Texas Democrat Wendy Davis announced Monday that she will run for Congress in 2020, five years after badly losing a run for governor that was propelled by her 13-hour filibuster of an anti-abortion bill in the state Capitol.
Davis will challenge freshman Republican Rep. Chip Roy, who made headlines in May for single-handedly blocking $19 billion in disaster aid over protests that it didn't include money to address the migrant crisis at the U.S.-Mexico border. The spending bill ultimately passed, but not before Roy's delay frustrated lawmakers on both sides.
He was narrowly elected to Congress last year and now has a high-profile opponent in Davis, whose popularity among Democrats has endured after she lost the Texas governor's race by 20 points in 2014 to Republican Greg Abbott. Since that defeat, the GOP's dominance in Texas has weakened, and Davis' return to the ballot is the latest sign of renewed Democratic optimism in the Lone Star State.
“I'm running for Congress because people's voices are still being silenced,” Davis said in a video launching her campaign. “I'm running for our children and grandchildren so they can live and love and fight for change themselves.”
Davis, 56, has spent the last few years running an Austin-based nonprofit focused on gender equality called Deeds Not Words. She remains a headlining draw for Democrats and will likely remain a fundraising powerhouse just as she was in 2014, when her gubernatorial campaign attracted donors from across the U.S. and raised nearly $40 million.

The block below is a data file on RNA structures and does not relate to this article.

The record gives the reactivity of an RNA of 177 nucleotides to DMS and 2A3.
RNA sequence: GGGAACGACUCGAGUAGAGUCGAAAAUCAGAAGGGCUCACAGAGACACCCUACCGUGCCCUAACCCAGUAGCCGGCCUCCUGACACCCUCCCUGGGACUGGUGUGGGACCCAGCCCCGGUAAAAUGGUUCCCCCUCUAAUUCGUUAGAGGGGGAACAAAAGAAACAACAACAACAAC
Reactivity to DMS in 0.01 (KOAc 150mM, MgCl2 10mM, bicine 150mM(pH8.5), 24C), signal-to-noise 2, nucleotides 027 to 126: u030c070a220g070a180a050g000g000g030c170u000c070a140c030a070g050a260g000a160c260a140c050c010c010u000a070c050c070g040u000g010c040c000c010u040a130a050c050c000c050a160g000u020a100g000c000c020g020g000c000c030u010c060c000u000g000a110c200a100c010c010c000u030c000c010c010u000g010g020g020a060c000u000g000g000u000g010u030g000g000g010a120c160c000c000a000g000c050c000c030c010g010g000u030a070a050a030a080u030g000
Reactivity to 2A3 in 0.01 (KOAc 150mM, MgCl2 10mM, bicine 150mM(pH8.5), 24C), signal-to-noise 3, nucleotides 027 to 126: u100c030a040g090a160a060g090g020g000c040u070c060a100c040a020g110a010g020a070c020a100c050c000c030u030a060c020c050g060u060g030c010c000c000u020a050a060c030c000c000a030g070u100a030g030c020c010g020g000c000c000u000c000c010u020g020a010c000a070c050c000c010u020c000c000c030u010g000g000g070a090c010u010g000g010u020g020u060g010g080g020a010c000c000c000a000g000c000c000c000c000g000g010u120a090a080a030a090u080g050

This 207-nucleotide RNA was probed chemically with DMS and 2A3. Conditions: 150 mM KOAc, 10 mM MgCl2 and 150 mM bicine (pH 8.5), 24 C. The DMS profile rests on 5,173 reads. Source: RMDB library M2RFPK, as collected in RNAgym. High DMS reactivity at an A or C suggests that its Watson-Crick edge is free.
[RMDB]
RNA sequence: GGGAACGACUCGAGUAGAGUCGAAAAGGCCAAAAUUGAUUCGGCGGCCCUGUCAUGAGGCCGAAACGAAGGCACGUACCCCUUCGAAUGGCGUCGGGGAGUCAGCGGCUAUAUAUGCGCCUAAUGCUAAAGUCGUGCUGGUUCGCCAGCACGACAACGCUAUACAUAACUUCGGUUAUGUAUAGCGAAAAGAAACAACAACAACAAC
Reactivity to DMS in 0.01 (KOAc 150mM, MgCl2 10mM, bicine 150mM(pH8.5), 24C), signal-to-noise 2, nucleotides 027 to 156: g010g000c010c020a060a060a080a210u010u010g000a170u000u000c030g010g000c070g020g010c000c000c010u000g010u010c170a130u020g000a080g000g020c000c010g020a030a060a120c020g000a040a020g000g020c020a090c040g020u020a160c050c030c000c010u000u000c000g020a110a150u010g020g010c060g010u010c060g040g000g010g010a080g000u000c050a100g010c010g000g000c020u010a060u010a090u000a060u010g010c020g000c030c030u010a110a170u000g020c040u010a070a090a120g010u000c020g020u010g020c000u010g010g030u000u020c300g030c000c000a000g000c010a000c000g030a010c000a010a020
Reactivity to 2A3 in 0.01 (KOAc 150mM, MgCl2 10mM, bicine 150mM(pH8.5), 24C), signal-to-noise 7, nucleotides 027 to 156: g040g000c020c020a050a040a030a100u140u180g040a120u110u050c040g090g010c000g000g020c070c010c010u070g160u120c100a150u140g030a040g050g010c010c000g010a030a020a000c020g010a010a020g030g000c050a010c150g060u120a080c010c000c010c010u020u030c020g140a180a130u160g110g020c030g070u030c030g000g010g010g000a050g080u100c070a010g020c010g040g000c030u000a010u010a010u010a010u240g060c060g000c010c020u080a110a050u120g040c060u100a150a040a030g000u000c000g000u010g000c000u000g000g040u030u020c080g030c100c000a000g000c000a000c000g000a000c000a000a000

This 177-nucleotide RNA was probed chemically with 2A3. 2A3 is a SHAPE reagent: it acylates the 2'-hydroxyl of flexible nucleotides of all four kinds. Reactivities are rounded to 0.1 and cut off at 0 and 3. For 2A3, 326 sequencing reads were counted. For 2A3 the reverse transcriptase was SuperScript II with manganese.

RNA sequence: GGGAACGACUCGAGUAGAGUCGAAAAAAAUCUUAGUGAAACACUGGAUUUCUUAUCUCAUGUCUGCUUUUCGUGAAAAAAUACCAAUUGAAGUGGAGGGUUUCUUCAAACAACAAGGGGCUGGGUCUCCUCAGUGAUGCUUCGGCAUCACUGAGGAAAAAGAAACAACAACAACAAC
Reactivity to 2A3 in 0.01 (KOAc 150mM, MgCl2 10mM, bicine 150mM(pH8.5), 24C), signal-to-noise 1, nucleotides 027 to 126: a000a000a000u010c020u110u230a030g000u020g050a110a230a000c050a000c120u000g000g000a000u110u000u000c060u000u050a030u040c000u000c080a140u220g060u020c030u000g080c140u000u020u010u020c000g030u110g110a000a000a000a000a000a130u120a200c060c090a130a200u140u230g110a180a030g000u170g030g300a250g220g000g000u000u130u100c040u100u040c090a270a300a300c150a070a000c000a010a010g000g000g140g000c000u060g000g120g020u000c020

That was after becoming an overnight Democratic sensation when — wearing pink running shoes on the floor of the Texas Senate — Davis stood for 13 consecutive hours to temporarily block a sweeping anti-abortion measure. She told Texas Monthly in March that she recently met with actress Sandra Bullock to discuss the Oscar winner portraying her in a movie about the filibuster, which Davis said could be released next year.
Previously a state senator from Fort Worth, Davis is now running in a booming congressional district that stretches from Austin to San Antonio. Roy won the district by less than 3 percentage points and House Democrats' campaign committee had already considered him a prime target for next year.
Davis had also publicly mulled running for U.S. Senate at a time when Democrats suddenly see opportunity everywhere in Texas: They flipped two congressional seats in 2018, picked up a dozen seats in the state Legislature and nearly pushed former Rep. Beto O'Rourke to an upset over Republican Sen. Ted Cruz.